The basis of this book, the library was a great thing however the plot I found the be very laboured and I did consider giving up at more than once. The only thing that kept me reading was to find out what all the characters had done in the past, the secrets they held. The book was not a light hearted read as the cover may imply, it dealt with some difficult subjects, it dealt with them well but perhaps they were not the right book for them to be featured in.

I was left disappointed by this book especially when a previous book by this author, The Little Cafe at the End of the Pier was a great read. I would approach another of her books with a bit more trepidation.

Thank you to the publisher via netgalley for the opportunity to read this book. 

The Little Village Library is published on 6 February 2020.

 

Books

Silent in the Sanctuary – Deanna Raybourn

This is the second Lady Julia Grey and Nicholas Brisbane novel by Deanna Raybourn, if you have not read the first then do so, though this book will fill in some of the background story you will not get the full picture of their relationship and all its underlying currents.

Lady Julia is recovering from her ordeal in the previous book in Italy with two of her brothers Plum and Ly, but their father wants them all back home for Christmas, and for Ly to bring his new Italian bride with him. They come home bringing with them Alessandro, a friend from Italy who harbours a secret passion for Lady Julia to their country pile Bellmont Abbey or March Manor, where they are greeted by many members of their rather funny and eccentric family as well as a surprise or two and the mysterious Lord Wargrave. But is he mysterious or does Lady Julia already know him?

What then transpires is something which brings all great detective novels together – a murder. Who has committed this murder and why? And why has one of the house guests and cousin of sorts to Lady Julia claimed sanctuary in the chapel attached to the abbey? Did they really commit the murder or are they protecting someone.

Brisbane investigates with some help from Lady Julia, who whilst helping in one investigation ends up causing friction in another – the real reason that Brisbane has descended on Bellmot Abbey. Everyone is under suspicion and as the snow closes any access in or out of the murder, items go missing and the body of the victim is stored (and a post mortem carried out) in the game larder. It rather puts some of the guests (and the cook) of the food!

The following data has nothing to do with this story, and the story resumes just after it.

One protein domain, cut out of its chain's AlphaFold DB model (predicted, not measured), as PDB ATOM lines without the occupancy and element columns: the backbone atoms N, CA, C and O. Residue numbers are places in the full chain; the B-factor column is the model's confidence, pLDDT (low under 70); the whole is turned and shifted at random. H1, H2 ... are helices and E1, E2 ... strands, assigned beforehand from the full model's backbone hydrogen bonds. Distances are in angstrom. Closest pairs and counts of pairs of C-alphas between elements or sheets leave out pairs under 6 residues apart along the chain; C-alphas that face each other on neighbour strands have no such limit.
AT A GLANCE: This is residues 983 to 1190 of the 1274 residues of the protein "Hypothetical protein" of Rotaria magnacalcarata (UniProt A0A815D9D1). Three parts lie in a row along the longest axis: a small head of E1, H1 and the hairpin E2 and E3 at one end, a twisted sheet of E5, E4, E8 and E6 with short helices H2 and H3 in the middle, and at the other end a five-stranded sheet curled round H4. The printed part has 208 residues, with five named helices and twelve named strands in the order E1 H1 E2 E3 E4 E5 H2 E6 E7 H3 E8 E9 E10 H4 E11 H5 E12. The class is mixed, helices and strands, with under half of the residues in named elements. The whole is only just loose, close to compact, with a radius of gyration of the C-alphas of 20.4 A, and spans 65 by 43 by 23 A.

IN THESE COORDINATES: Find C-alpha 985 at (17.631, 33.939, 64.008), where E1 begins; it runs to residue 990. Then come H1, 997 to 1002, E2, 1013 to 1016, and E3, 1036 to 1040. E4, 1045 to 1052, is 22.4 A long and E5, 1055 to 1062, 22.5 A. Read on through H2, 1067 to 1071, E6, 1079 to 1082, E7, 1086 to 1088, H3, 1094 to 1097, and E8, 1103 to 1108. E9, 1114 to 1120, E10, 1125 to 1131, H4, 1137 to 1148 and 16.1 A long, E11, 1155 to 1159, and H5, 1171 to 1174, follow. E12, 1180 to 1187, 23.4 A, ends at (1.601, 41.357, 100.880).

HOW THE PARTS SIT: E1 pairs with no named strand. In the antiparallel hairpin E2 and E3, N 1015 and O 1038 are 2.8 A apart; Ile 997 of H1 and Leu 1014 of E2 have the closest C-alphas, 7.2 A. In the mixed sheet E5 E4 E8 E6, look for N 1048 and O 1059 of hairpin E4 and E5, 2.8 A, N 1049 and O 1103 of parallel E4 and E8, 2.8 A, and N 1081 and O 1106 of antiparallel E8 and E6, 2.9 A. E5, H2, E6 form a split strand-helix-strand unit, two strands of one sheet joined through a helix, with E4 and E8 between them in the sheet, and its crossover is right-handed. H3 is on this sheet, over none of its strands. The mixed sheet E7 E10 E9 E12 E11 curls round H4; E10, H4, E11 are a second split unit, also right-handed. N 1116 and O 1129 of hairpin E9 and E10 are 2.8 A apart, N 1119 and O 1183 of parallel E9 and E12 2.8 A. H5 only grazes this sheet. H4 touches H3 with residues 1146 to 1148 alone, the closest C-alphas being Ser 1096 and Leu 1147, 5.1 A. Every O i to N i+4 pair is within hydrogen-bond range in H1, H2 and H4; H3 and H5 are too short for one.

Raybourn has brought the two characters of Lady Julia and Brisbane back to life again, and this book reads as a witty tale of (despite the murder) escape into life in Victorian England. Ten out of ten for capturing so much of the society by an author who is an American but not once does this book slip from what it is all about – England. If like me you love reading about that upper class society world in an age gone by and you are not averse to a bit of murder and intrigue then this is the series of books for you. Raybourn successfully leads the ending of the story into the next one and I cannot wait to read it.

This review was first published on Amazon in 2009 and is featured on this blog as part of my look back at the last ten years of blogging. 

 

Books

The 24 Hour Cafe – Libby Page

The 24 Hour Cafe, known as Stella’s is a window to another world, another world where everyone is going about their own business, with their own past, their own present and their own decisions to their own future.

Libby Page, lets us as readers, drop into the cafe to see exactly the people that might cross the cafe doors in 24 hours and what their stories might be.

We need a vehicle for all these people and their stories – Mona and Hannah, waitresses who work double shifts, would be dancer and singer respectively, housemates and best friends. Stella’s Cafe is simply where they fill their time whilst waiting for that once in a lifetime opportunity. It seems to be taking a long time to arrive.

As we learn more about Mona and Hannah and how they came together, we also see into the lives of the young student with nowhere to live, the honeymooners in later life, the relationships blossoming and breaking, the lonely, the workers, the parent escaping the child, the random acts of kindness, the future, the past and everything in between.

These little scenes of life show you how so much is going on around you and that all that you are really interested in and aware of is your own little world. Reflected in Mona who was aware of Hannah, but Hannah’s actions shrink her world and it ends up testing their friendship.

How often do you stop and wonder about those around you – what their story is and whether it is happier or more troubled than your own? Whether there are people looking at you thinking the same, just for 24 hours Libby Page gives us that insight and as you finish the book, you go back to your own life and carry on.

An excellent observational read that makes you stop and think – no doubt a book that will much talked about during 2020.

Many thanks to the publisher via netgalley for the opportunity to read this book. 

The 24 Hour Cafe is published on 23 January.